6. Conflicting traits. No one is pure good or pure evil. Even the most odious, cruel, malicious person will have some redeeming quality. Let us see it, even if just a glimpse. We need to see a shred of humanity in villains, and we need to see the threat of darkness in heroes. Everyone has differing opinions on morality, and not everyone will agree on everything. Make your characters disagree, give them a personal code of right and wrong, and have them question it now and again.
  7. Something to lose. They may believe they have nothing, but that’s rarely true. We all have something we care about; family, friends, pets, house plants, careers, talents, our senses, limbs, teeth. The threat of losing those things can be a powerful driving force for your characters, and a devastating turning point if they fail to save them.
  8. Failures and mistakes. No one has ever gone through life without making a single mistake. Make your characters suffer, have them run headlong into a trap, or choose the wrong path. Make them say the wrong thing and jeopardize relationships through their own foolishness. Have people be annoyed at them, or tell them they won’t follow them anymore. Readers love to see characters at their lowest, because it makes it all the more satisfying when they crawl out of that pit.
  9. Desires, interests and attractions. Not everyone feels physical desire for other people, but most people want something. Of course, there are big, important things like acceptance, friendship, adventure, knowledge, but often we see something we just have to have. Maybe your brave hero is also an artist, and when all this is over they just want to sit down with some oil paints and lose themselves in a new project? Perhaps your spaceship captain wants to bring about universal peace, and then take their navigator to get one of those golden glazed donuts they saw while fighting back the xenomorphs on B deck? Desires often lead to subplots, and help make our characters more human.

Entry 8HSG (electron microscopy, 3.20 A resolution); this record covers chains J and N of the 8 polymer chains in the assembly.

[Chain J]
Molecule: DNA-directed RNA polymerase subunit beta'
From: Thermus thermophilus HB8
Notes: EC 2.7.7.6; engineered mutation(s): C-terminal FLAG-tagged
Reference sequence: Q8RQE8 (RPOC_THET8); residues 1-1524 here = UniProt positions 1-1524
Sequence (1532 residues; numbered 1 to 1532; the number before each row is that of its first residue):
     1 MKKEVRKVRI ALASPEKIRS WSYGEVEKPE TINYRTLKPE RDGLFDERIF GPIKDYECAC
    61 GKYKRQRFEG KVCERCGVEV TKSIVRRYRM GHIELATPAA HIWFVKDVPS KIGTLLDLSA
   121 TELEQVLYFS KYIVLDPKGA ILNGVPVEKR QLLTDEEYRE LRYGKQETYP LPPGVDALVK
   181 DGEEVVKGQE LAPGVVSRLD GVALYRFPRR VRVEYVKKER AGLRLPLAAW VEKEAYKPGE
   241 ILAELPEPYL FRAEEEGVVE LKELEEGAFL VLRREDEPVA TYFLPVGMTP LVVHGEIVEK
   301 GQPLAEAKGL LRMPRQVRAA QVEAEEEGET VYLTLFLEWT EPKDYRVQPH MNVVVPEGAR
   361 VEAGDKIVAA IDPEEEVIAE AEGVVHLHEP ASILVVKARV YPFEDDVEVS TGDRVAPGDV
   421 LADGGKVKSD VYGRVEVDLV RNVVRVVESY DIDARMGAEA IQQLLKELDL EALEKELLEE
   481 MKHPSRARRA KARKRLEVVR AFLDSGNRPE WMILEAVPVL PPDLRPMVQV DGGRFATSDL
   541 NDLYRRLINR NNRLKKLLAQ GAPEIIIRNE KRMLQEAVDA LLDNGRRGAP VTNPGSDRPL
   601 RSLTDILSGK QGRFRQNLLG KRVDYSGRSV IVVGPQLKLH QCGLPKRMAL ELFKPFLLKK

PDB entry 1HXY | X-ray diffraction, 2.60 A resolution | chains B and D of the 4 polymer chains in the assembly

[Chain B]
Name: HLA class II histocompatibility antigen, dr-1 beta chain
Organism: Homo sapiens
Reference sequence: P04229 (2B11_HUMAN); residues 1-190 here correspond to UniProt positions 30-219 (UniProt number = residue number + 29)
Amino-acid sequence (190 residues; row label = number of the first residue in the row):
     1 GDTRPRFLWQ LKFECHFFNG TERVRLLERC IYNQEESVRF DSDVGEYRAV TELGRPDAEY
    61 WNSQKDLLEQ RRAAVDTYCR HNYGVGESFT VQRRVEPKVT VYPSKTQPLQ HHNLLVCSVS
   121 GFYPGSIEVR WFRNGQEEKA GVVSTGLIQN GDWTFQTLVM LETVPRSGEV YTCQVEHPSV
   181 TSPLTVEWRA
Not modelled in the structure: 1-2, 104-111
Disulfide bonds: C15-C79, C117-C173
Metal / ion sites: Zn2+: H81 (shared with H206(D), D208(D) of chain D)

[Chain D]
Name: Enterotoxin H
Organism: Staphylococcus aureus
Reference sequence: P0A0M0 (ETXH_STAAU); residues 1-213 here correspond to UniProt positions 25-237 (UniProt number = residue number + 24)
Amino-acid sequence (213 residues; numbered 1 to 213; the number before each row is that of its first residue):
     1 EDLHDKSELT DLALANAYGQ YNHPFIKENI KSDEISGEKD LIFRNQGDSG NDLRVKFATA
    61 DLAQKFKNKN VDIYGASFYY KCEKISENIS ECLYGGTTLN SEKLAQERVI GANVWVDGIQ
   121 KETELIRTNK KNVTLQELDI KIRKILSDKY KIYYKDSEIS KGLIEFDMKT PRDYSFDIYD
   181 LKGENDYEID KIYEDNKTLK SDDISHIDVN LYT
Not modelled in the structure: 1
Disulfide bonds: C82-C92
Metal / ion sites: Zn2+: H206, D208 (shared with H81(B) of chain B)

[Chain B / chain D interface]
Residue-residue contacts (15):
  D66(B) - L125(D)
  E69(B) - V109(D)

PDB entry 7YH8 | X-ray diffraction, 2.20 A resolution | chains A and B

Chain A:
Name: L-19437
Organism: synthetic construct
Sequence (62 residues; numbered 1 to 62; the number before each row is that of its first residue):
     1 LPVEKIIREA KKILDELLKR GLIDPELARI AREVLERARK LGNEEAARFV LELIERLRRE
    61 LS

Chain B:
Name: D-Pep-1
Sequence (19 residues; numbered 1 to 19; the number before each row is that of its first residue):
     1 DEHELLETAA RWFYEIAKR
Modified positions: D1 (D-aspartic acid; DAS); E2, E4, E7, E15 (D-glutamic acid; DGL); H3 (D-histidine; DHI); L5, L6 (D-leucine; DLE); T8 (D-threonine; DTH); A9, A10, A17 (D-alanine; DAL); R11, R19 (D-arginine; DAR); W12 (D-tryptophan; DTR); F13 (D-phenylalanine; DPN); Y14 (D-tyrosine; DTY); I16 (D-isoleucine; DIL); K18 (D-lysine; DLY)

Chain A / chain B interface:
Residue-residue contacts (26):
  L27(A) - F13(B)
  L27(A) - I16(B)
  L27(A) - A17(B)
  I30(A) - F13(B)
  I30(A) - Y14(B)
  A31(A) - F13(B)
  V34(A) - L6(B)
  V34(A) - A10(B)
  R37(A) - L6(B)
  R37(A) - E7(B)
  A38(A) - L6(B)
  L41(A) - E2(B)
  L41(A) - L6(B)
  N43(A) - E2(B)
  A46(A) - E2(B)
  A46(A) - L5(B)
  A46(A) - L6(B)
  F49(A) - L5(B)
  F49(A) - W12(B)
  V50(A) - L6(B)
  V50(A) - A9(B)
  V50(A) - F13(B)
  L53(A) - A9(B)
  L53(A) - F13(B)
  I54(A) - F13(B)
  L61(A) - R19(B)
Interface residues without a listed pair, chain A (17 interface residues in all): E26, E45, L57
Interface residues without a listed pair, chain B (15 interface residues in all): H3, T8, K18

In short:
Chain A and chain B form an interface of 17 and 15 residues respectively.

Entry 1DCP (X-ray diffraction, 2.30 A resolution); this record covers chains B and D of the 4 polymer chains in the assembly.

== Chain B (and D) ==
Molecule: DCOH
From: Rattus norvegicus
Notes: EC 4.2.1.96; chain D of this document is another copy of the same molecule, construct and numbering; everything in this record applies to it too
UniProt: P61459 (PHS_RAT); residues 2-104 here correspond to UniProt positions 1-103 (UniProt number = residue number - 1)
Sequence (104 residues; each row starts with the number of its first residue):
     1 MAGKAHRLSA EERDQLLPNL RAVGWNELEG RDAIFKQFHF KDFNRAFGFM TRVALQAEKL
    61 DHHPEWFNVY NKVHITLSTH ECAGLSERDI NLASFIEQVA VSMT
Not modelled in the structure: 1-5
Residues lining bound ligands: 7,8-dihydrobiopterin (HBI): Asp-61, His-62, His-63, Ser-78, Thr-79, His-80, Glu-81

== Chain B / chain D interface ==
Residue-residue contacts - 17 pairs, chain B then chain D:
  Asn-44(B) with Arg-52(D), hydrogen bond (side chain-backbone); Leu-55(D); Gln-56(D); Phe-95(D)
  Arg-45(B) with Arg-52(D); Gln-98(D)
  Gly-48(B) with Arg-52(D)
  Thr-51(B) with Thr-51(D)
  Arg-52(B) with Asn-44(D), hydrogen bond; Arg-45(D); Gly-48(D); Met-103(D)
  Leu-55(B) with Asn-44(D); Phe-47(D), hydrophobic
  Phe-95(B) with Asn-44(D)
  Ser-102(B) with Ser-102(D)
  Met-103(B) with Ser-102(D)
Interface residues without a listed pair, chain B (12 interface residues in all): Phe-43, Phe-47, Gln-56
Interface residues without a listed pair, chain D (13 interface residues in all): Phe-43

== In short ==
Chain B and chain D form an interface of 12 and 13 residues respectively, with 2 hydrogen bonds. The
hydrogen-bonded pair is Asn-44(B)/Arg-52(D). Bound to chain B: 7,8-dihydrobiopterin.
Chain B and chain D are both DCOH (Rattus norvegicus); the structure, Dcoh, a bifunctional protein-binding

10. An arc. Some of the most compelling stories are so impactful because of the character arcs. Sometimes that arc is transformative, taking the character from one end of a spectrum to the other (eg. a selfish character becomes selfless by the end of the story.) Other times the character matures, or has their perspective on the world altered, or the character realizes that they are the best person for the job from the beginning, and follows what is known as a “flat arc”. Their are stories, like Hamlet, which center around a declining or negative arc, where a character gradually fails and falls into tragedy. All of these have their merits, and all of them have their pit falls. A a writer you need to figure out your characters’ point A and point B, and fill in the line between those with story.
  11. A life beyond the story. Unless you’re writing a life story, your characters lives shouldn’t begin and end within the pages of your book. If we first meet your main character at the age of 21, then they need to have lived for those previous 21 years. They need to have experiences, memories, things they are embarrassed or proud of, regrets, fears, hobbies, phobias, loves, friendships, dreams and ambitions. If they survive til the end of the book, then we need to believe that they have a future. This is not to say that you need pages of exposition, recounting every memory and life experience of your characters, but they need to feel as though they belong in their world, and that they are “worn-in”.  Let your characters draw from their own life experiences when searching for answers, let them form conclusions based on what they believe about their world.

 

I hope this helps. Thank you so much for reading.

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Uncategorized, Writing

It’s been a while

So, what’s going on with my stories?

I am currently working on a trilogy of stories, set in the same world but revolving around different characters. The trilogy’s title is The Unbound Saga.

Book 1: The Thief’s Pardon